Covering more than 60 years with the American-Jewish Joint Distribution Committee.
By ABIGAIL KLEINFrom Survival to Revival
By Stanley Abramovitch
Gefen Publishing House
285 pages; $29.95
One March night in 1935, Adela Abramowicz took 15-year-old Yehoshua to the train station in Kalisz, Poland. "Be a good Jew," she charged her son as he began his journey to refuge in England.
Those were last words Stanley Abramovitch ever heard from his mother. And he took them to heart, as this memoir makes clear. Just after the war, the orphaned young adult embarked on a lifelong career aiding Jews in difficult straits and forgotten communities.
As his well-written book describes, that career began with a volunteer position in Germany's Fohrenwald displaced persons camp under the auspices of the American Jewish Joint Distribution Committee - an organization he'd never heard of till then.
"The Joint" aimed to patch up the survivors, restore their communal Jewish life and prepare them for resettlement. This "rescue, relief and rehabilitation" endeavor was a tall order for a 25-year-old novice. Abramovitch - outfitted in an American army uniform - functioned as administrator, social worker, rabbi, teacher and logistician. The task was monumental. While he was recovering from diphtheria, his overwhelmed replacement sent for him after just one day on the job.
His success at this posting led to an uninterrupted string of assignments on behalf of the JDC. In 1949, he was appointed country director for Iran. With education his primary responsibility, he helped a New York-based philanthropy found and develop Jewish schools there.
Even given his experience with Holocaust survivors, Abramovitch was unprepared for the poverty and illness he found among many of Iran's 120,000 Jews. Stretching his limited budget, he established a variety of medical, welfare and vocational programs in the schools.
"The availability of a decent lunch and the distribution of clothing could induce a youngster to stay in school instead of dropping out to pursue more petty opportunities such as peddling, shoe polishing and the like," he writes.
In keeping with JDC's modus operandi of setting in motion a community's ability to meet its own ongoing needs, he involved sometimes reluctant natives in managing and funding any program he started.
In Iran, this involved much haggling with the affluent class. He wearied of this drawn-out process because in the meantime he "had to contemplate and sometimes witness barefoot children shivering in rags in unheated classrooms during the harsh winter months." At one Teheran school, children lined up to give back their JDC Hanukka presents because they did not grasp that they were meant to keep them.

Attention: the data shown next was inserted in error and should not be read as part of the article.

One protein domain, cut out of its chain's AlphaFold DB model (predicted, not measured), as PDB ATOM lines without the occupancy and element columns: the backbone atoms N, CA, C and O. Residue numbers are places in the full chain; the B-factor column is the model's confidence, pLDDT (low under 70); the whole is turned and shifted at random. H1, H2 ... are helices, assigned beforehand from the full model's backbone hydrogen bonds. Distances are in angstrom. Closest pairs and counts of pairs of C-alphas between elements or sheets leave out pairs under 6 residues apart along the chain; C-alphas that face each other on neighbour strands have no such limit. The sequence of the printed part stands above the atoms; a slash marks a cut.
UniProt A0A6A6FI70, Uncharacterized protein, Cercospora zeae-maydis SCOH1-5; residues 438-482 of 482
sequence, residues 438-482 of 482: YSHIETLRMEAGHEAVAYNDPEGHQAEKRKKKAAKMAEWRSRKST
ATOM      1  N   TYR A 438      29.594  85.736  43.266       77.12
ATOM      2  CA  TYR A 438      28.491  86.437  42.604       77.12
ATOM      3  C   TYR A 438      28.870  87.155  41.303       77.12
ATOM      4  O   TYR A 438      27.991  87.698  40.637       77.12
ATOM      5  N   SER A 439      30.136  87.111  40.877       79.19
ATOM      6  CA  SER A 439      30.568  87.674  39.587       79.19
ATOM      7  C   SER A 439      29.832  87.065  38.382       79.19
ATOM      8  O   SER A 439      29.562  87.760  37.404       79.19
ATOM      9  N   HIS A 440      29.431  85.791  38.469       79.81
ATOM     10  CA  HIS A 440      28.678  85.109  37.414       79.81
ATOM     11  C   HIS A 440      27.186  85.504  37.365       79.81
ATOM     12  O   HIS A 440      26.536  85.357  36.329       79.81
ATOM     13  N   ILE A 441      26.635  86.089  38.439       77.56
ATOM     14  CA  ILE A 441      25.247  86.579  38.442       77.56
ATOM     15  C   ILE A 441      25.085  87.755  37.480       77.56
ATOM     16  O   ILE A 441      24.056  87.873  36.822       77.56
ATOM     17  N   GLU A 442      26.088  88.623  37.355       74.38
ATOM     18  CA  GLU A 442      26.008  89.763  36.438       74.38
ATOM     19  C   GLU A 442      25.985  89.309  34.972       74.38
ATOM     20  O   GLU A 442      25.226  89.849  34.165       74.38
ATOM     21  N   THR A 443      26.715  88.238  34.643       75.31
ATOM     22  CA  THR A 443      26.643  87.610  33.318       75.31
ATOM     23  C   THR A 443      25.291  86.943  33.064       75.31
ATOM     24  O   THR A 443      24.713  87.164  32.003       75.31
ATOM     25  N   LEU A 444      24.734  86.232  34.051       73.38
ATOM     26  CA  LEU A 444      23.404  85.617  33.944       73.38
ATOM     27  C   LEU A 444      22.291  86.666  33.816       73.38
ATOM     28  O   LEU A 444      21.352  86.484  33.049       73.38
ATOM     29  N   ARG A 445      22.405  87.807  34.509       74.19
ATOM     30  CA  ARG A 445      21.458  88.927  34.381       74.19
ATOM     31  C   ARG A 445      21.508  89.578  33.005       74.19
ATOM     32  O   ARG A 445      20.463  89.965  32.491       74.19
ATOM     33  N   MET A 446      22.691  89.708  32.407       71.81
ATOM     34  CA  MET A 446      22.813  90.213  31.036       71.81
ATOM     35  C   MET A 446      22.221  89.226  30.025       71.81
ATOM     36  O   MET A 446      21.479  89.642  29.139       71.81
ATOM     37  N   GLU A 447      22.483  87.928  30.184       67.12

In 1952, Abramowicz moved to the organization's Paris headquarters to begin "what would turn out to be a 30-year career in Jewish education in Europe, alongside missions of many kinds in the countries of northern Africa."
For this wide-ranging assignment, Abramowicz used JDC resources to replace short-term relief programs - if they even existed - with professional services and solid communal infrastructures. Working with other organizations and agencies, he realized his goal of revitalizing Jewish education wherever he went, despite tremendous odds.
It was his concern for his own children's education that prompted Abramovitch to make aliya in 1972. With the blessing of his wife, Noemi, he continued traveling to far-flung Jewish communities on behalf of the JDC. Sometimes, Noemi accompanied him, as she did in 1996 when he went to Yemen to tend to the community of fewer than 400 Jews in San'a.
Israel, too, is a major JDC beneficiary. Abramovitch headed its Yeshiva Program - established in 1948 to assist refugee rabbis and reconstruct and rehabilitate yeshivot here after the decimation of Europe's Jewish institutions - from 1983 until its phaseout in 2002.
During many of those same years and beyond, Abramovitch was part of JDC's Soviet Union Team formed in 1989 as the first vehicle for the official reconnection of Soviet Jews with the wider Jewish world following glasnost.
He spent considerable time and funds in former Soviet republics, building or rebuilding Jewish communal frameworks under near-impossible conditions. "There was no way that JDC could turn its back on so much Jewish misery," he writes.
Every program affected countless lives; for example, a simple trachoma treatment initiative in Casablanca virtually eradicated the rampant disease, "a step that saved the eyesight of literally tens of thousands of children."
In his recounting of these achievements, the author unfailing finds something positive to say about every person with whom he ever worked. Without denying the interpersonal difficulties that inevitably arose in his work, Abramovitch leaves the reader with an appreciation of each player's contributions to the greater good.
In addition, the book gives exposure to an organization that has quietly been toiling since 1914 to fund Jewish rescue, relief and revitalization programs in more than 70 countries, as well as non-sectarian emergency relief and long-term development assistance. It is to Abramovitch's credit that he brings the JDC into a brighter spotlight by chronicling his own admirable accomplishments.
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